Non-IFRS Financial Measures

This document may also include references to non-IFRS financial measures. Such non-IFRS measures should be considered only as supplemental to, and not as superior to, financial measures prepared in accordance with IFRS, and such non-IFRS measures may be different from non-IFRS financial measures used by other companies.

Important Information About the Proposed Transactions and Where to Find It

This document relates to a proposed transaction between Grab and AGC. This document does not constitute an offer to sell or exchange, or the solicitation of an offer to buy or exchange, any securities, nor shall there be any sale of securities in any jurisdiction in which such offer, sale or exchange would be unlawful prior to registration or qualification under the securities laws of any such jurisdiction. The proposed transactions will be submitted to shareholders of AGC for their consideration.

PubCo intends to file a registration statement on Form F-4 (the “Registration Statement”) with the SEC which will include preliminary and definitive proxy statements to be distributed to AGC’s shareholders in connection with AGC’s solicitation for proxies for the vote by AGC’s shareholders in connection with the proposed transactions and other matters as described in the Registration Statement, as well as the prospectus relating to the offer of the securities to be issued to Grab’s shareholders in connection with the completion of the proposed business combination. AGC and PubCo also will file other documents regarding the proposed transaction with the SEC.

After the Registration Statement has been filed and declared effective, AGC will mail a definitive proxy statement and other relevant documents to its shareholders as of the record date established for voting on the proposed transactions. This communication is not a substitute for the Registration Statement, the definitive proxy statement/prospectus or any other document that AGC will send to its shareholders in connection with the business combination. AGC’s shareholders and other interested persons are advised to read, once available, the preliminary proxy statement/prospectus and any amendments thereto and, once available, the definitive proxy statement/prospectus, in connection with AGC’s solicitation of proxies for its special meeting of shareholders to be held to approve, among other things, the proposed transactions, because these documents will contain important information about AGC, PubCo, Grab and the proposed transactions. Shareholders and investors may also obtain a copy of the preliminary or definitive proxy statement, once available, as well as other documents filed with the SEC regarding the proposed transactions and other documents filed with the SEC by AGC, without charge, at the SEC’s website located at www.sec.gov or by directing a request to AGC. The information contained on, or that may be accessed through, the websites referenced in this document is not incorporated by reference into, and is not a part of, this document.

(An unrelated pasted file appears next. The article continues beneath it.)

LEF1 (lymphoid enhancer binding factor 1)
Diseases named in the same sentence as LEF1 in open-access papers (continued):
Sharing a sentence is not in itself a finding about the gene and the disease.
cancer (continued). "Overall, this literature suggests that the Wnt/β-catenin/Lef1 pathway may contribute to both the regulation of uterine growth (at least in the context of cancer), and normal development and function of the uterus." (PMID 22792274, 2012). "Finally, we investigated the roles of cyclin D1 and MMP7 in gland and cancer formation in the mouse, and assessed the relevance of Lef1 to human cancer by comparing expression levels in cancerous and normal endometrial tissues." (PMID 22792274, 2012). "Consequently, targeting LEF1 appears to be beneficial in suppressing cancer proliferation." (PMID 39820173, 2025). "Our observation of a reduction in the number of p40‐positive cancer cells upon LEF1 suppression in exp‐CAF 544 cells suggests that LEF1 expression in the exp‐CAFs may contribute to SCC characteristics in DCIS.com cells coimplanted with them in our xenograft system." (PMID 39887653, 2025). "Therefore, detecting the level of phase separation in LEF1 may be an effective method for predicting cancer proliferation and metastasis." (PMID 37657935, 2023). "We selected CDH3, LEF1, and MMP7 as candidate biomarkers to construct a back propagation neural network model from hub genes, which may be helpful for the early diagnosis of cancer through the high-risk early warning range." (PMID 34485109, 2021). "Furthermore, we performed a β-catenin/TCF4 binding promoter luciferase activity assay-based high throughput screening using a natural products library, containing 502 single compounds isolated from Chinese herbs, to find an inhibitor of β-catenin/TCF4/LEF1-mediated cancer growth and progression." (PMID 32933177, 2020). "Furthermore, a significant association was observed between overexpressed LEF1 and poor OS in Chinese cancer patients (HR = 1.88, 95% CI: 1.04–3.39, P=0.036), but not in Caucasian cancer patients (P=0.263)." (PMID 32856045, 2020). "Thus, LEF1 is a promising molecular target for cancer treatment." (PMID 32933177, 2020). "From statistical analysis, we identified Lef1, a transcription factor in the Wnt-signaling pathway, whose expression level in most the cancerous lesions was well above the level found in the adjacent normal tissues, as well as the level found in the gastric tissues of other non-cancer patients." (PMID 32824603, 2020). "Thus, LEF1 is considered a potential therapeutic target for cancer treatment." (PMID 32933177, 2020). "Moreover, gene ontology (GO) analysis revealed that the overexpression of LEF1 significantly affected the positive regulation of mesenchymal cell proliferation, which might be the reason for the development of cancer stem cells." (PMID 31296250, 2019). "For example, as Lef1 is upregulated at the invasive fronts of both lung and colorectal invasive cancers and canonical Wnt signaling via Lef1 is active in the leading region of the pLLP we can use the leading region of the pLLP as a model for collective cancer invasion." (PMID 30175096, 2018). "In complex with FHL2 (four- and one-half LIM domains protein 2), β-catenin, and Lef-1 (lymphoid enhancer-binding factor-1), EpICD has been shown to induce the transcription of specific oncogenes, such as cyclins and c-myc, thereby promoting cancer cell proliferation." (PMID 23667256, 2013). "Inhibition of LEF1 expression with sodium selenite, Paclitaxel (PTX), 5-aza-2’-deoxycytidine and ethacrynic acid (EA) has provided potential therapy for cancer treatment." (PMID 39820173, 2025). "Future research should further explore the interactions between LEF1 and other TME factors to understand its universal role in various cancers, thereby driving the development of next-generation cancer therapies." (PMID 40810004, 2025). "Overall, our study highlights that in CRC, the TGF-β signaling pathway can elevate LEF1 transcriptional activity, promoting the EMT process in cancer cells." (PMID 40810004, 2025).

Participants in the Solicitation

AGC, PubCo and Grab and certain of their respective directors, executive officers and other members of management and employees may, under SEC rules, be deemed to be participants in the solicitations of proxies from AGC’s shareholders in connection with the proposed transactions. Information regarding the persons who may, under SEC rules, be deemed participants in the solicitation of AGC’s shareholders in connection with the proposed transactions will be set forth in PubCo’s proxy statement/prospectus when it is filed with the SEC. You can find more information about AGC’s directors and executive officers in AGC’s final prospectus filed with the SEC on September 30, 2020. Additional information regarding the participants in the proxy solicitation and a description of their direct and indirect interests will be included in the proxy statement/prospectus when it becomes available. Shareholders, potential investors and other interested persons should read the proxy statement/prospectus carefully when it becomes available before making any voting or investment decisions. You may obtain free copies of these documents from the sources indicated above.

No Offer or Solicitation

This document is for informational purposes only and shall not constitute an offer to sell or the solicitation of an offer to buy any securities pursuant to the proposed transactions or otherwise, nor shall there be any sale of securities in any jurisdiction in which the offer, solicitation or sale would be unlawful prior to the registration or qualification under the securities laws of any such jurisdiction. No offer of securities shall be made except by means of a prospectus meeting the requirements of Section 10 of the Securities Act of 1933, as amended.